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No 8 (July 97/Juillet 97/Juli 97)
The Office for Harmonisation in the Internal Market became operational in Alicante (Spain) on 1 April 1996 for the filing of Community Trade Mark applications. Until 15 May 1997, around 51,000 applications had been filed. Around 60 % of these applications come from companies based in the EU (of which 17.2 % are German and 13.2 % from the UK). US companies represent 30.3 % of non-EC applicants, with Japanese firms in second place. These figures indicate clearly thatindustry wholeheartedly welcomes the creation of a unitary EC trade mark system.
Given the unexpectedly high number of applications which have been filed at the Harmonisation Office, the handling of applications has temporarily met with some delay. Subsequent to the filing of a Community Trade Mark application, the Office examines whether the Trade Mark complies with the conditions for registration. Then, the Office will translate and publish the application in all the official Community languages. After publication, third parties may oppose the registration of the Trade Mark before the Opposition Divisions of the Office. Decisions are subject to appeal before the Boards of Appeal of the Office and further appeal before the EU's Court of First Instance in Luxembourg.
A unitary Trade Mark system valid throughout the EU was established by the Community Trade Mark Regulation (40/94/EEC). It allows firms to register and protect their trade marks in all EU countries on the basis of the filing of one single application to the Office for Harmonisation (see SMN N. 2). The Community Trade Mark helps to remove obstacles to the free movement of goods and services within the Single Market which can arise from differences in national trade mark rules, which only provide for protection within the territory of the Member States in question.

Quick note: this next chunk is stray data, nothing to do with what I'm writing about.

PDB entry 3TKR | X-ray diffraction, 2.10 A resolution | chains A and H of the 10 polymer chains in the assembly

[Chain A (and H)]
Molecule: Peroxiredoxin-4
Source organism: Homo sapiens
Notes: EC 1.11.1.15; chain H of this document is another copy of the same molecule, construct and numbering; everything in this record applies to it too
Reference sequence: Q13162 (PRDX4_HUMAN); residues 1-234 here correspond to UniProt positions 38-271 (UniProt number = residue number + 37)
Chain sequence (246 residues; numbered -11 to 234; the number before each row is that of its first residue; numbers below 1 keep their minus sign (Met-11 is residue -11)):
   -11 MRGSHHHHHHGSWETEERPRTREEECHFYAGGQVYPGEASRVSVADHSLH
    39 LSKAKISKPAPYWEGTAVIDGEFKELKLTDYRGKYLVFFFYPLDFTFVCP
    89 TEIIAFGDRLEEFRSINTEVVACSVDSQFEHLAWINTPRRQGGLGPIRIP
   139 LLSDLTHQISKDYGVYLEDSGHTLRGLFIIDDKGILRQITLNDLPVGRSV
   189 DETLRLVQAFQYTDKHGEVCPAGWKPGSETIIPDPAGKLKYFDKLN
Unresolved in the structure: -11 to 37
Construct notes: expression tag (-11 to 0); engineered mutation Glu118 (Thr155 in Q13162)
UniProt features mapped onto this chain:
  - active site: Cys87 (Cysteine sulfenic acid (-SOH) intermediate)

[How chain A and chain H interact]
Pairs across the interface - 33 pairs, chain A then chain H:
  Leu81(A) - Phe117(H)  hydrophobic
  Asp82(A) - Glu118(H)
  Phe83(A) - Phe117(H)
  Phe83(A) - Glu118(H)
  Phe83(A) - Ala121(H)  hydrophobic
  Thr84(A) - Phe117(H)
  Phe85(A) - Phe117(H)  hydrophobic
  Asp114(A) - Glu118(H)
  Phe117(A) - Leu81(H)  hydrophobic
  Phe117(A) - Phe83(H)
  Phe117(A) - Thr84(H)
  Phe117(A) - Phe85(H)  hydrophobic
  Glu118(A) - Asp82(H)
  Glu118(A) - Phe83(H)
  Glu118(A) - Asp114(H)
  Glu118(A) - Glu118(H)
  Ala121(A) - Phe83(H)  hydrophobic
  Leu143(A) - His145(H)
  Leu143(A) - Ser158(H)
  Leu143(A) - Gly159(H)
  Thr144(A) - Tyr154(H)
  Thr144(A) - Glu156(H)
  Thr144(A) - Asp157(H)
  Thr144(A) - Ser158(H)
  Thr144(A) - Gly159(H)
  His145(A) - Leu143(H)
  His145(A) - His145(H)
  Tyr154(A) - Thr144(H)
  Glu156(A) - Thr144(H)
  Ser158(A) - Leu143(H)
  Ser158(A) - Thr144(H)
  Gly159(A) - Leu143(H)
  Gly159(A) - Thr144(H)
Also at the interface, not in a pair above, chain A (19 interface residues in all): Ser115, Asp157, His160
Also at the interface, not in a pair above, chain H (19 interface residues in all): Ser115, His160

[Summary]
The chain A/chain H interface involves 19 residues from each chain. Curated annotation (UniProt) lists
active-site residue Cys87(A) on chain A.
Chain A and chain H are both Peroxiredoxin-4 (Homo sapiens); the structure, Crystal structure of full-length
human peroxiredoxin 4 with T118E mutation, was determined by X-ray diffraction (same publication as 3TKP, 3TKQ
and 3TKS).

The advantages for industry in using the Community system are evident. Rather than proceeding to the registration of a given mark under the national trade mark systems of each of the twelve Member States, plus the uniform Benelux system, the filing of one single application for registration as a Community trade mark with the Harmonisation Office suffices. The fee for the application and registration of a Community trade mark has been set at 2,075 ECU, which is significantly cheaper than the sum of fees that must be paid to obtain trade mark protection for the whole territory of the EU on the basis of national trade mark registrations.
Directed by Mr. Jean-Claude Combaldieu, former President of the French Patent Office (INPI), the Office is a body of the Community and receives a subsidy from the Community budget as long as it is not able to cover its expenditure through its own income of fees. A Commission proposal for a Regulation to establish a similar unitary EC system for the Protection of Designs is currently pending before the Council and Parliament.
Office for Harmonisation
Avenida de Aguilera 20,
TEL: (+34 6)513 92 43
513 92 72
FAX: (+34 6)513 91 73
TEL: (+32 2)296 03 48
FAX: (+32 2)296 17 36